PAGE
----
Radial head fractures of the elbow
What is a Radial head fracture of the elbow?
Radius is a forearm bone that runs from the elbow to wrist. It is one of the bones of the elbow joint that articulates with ulna (another forearm bone) and humerus (arm bone) to form the elbow joint. Radius is essential for elbow flexion/extension and also forearm rotation. Fractures in the head of the radius are common among all elbow injuries. The main cause of these fractures is falling on the outstretched hand when the force of the fall goes from wrist to the head of the radial head.
33 % of elbow fractures are the fractures are radial head fractures. It accounts for 20% of all injuries of elbow and 1.5 to 4 % of all fractures. It is usually associated with the injuries to the adjacent ligaments, elbow dislocation, elbow fractures and rarely carpal fractures. These fractures are commonly seen in women than men, more prevalent in the age of 30-40 years.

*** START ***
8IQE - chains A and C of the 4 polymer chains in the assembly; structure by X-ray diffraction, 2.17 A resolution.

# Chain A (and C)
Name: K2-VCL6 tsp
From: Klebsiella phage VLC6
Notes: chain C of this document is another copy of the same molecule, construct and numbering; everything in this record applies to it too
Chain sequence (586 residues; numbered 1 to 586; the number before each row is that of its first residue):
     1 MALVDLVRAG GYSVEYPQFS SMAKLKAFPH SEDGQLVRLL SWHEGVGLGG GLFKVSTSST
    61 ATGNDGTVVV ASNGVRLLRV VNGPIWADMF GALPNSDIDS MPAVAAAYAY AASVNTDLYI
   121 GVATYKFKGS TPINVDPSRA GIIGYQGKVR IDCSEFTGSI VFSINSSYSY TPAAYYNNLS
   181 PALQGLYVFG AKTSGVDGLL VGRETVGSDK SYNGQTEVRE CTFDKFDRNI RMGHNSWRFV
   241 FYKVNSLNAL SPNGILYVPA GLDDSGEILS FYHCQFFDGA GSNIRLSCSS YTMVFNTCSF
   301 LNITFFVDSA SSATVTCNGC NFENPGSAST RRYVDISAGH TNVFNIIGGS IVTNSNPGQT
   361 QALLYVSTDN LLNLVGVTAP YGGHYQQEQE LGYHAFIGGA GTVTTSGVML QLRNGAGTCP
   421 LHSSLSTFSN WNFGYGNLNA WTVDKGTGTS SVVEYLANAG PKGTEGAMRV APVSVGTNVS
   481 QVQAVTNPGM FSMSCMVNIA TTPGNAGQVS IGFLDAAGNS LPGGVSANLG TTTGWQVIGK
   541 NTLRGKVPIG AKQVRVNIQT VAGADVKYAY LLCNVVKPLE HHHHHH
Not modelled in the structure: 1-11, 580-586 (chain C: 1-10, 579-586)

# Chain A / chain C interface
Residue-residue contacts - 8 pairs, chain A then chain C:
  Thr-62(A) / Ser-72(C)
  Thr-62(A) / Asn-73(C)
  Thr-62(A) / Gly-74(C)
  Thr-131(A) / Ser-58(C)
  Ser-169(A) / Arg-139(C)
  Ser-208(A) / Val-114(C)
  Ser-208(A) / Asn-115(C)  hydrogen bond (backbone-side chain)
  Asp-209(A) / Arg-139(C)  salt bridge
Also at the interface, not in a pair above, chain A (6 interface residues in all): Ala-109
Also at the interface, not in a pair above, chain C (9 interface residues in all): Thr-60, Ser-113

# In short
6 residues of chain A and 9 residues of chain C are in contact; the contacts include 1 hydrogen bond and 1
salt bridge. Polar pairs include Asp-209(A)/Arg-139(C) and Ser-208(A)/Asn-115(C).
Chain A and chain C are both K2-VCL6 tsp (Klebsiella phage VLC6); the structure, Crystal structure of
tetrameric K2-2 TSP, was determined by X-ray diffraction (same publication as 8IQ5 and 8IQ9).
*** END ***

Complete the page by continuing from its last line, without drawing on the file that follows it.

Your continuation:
What are the symptoms of Radial head fractures of the elbow?
The common symptoms of these fractures are the pain, swelling, and tenderness outside of the elbow. It becomes difficult to bend or straighten the elbow. You may also feel difficulty in turning the forearm. Stiffness and bruising are also common in the elbow.
How is it diagnosed?
Your orthopedic surgeon will investigate your medical history including history of your injury. He will perform a physical exam of your elbow to assess the range of motion and your symptoms. He will also order X-ray and CT scan in selected cases to find out the exact location and damage to the elbow.
What happens if nothing is done?
If it is left untreated, there can be non-union or malunion of the bone fragments leading to elbow stiffness and pain.
How is it treated?
It can be treated conservatively or surgically. Minimally displaced radial head fractures (Mason type I) is treated with conservative or non-operative treatment. It involves ice packs, rest, immobilization by a sling, medications, and physiotherapy
Surgery is indicated in
- Type II and type III radial head fractures
- Open fractures
- Displaced fractures
- Multiple fractures
- Associated injuries to nerves and ligaments
- Complex fractures with dislocations
What are the non-operative treatments?